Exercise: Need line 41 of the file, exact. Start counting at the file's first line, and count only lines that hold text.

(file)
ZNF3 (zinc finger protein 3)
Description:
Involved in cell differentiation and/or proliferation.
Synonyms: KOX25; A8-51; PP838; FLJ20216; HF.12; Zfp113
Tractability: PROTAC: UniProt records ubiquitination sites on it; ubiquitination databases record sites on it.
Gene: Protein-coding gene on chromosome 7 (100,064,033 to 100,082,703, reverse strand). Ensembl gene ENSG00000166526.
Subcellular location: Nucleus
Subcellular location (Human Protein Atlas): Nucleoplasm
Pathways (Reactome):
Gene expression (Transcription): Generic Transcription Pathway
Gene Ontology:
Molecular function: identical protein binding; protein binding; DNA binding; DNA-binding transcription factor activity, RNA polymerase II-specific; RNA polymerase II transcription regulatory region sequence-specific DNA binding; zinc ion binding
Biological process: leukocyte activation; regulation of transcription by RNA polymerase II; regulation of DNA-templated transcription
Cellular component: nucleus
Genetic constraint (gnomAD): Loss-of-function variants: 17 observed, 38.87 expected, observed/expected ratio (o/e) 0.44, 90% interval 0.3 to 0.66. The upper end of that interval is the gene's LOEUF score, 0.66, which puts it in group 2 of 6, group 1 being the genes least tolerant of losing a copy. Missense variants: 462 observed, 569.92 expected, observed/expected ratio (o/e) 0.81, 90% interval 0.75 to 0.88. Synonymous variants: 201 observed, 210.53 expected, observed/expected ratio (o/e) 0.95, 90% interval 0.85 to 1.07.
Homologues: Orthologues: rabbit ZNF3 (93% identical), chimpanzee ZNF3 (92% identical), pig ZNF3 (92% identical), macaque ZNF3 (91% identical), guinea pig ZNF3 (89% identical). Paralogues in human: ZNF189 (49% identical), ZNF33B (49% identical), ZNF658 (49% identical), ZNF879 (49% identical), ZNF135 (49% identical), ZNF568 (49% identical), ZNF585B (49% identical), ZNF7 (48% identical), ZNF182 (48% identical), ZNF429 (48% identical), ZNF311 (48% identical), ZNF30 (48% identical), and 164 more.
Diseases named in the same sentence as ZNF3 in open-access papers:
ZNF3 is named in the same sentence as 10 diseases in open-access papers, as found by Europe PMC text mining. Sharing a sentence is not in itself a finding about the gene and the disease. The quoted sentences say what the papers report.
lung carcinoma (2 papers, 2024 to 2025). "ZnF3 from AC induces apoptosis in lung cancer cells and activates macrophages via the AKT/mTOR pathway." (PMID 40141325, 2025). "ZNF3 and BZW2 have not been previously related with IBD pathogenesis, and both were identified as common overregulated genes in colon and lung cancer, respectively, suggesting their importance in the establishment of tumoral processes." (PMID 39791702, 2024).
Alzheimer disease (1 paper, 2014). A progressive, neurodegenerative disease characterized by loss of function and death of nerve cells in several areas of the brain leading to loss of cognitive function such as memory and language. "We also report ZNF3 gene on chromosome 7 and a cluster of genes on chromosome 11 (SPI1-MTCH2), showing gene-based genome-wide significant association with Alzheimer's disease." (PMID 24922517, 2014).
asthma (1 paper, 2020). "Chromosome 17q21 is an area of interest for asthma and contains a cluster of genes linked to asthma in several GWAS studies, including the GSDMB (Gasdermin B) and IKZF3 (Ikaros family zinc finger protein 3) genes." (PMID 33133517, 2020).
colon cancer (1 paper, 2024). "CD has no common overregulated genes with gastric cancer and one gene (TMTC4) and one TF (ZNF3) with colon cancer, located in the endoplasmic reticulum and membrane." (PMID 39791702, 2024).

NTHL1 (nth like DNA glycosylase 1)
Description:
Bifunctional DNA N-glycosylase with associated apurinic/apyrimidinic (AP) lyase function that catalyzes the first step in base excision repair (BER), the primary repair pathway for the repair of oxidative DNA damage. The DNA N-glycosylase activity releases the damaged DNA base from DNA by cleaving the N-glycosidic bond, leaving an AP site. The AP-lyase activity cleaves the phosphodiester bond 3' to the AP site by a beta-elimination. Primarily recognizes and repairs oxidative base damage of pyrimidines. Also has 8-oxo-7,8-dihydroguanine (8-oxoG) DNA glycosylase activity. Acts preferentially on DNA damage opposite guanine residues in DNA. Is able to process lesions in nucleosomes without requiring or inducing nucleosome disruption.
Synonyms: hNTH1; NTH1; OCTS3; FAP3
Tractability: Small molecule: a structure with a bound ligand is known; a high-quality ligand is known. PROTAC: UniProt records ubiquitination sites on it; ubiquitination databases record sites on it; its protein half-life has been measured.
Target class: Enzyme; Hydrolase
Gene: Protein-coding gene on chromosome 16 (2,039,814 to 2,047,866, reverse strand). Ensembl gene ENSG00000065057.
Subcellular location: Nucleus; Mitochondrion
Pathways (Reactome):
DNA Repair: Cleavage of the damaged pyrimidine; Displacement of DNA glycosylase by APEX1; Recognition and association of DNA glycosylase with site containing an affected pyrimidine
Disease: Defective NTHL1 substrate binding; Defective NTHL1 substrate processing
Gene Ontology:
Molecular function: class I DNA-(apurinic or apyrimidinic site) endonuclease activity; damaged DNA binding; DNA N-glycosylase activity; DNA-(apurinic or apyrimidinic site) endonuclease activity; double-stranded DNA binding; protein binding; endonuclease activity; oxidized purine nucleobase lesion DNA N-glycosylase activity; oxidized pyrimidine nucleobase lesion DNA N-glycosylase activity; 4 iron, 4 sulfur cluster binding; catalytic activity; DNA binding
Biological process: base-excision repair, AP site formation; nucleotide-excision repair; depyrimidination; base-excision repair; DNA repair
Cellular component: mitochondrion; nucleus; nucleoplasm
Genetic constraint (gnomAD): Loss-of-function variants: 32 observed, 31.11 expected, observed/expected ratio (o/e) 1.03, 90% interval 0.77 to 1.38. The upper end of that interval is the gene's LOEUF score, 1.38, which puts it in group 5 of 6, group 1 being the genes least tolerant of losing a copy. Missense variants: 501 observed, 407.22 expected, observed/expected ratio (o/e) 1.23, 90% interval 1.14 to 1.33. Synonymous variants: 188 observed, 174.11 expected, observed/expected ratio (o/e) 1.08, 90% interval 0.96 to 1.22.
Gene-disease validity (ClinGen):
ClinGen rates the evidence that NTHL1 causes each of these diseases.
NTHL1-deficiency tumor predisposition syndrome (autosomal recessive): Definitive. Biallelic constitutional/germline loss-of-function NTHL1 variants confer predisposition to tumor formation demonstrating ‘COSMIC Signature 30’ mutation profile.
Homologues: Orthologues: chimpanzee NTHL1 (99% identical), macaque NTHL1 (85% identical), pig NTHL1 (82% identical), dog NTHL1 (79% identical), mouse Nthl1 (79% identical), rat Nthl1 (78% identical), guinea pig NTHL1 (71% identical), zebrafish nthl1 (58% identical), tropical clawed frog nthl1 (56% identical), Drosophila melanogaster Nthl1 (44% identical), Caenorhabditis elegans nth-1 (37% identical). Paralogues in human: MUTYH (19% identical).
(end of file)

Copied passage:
NTHL1-deficiency tumor predisposition syndrome (autosomal recessive): Definitive. Biallelic constitutional/germline loss-of-function NTHL1 variants confer predisposition to tumor formation demonstrating ‘COSMIC Signature 30’ mutation profile.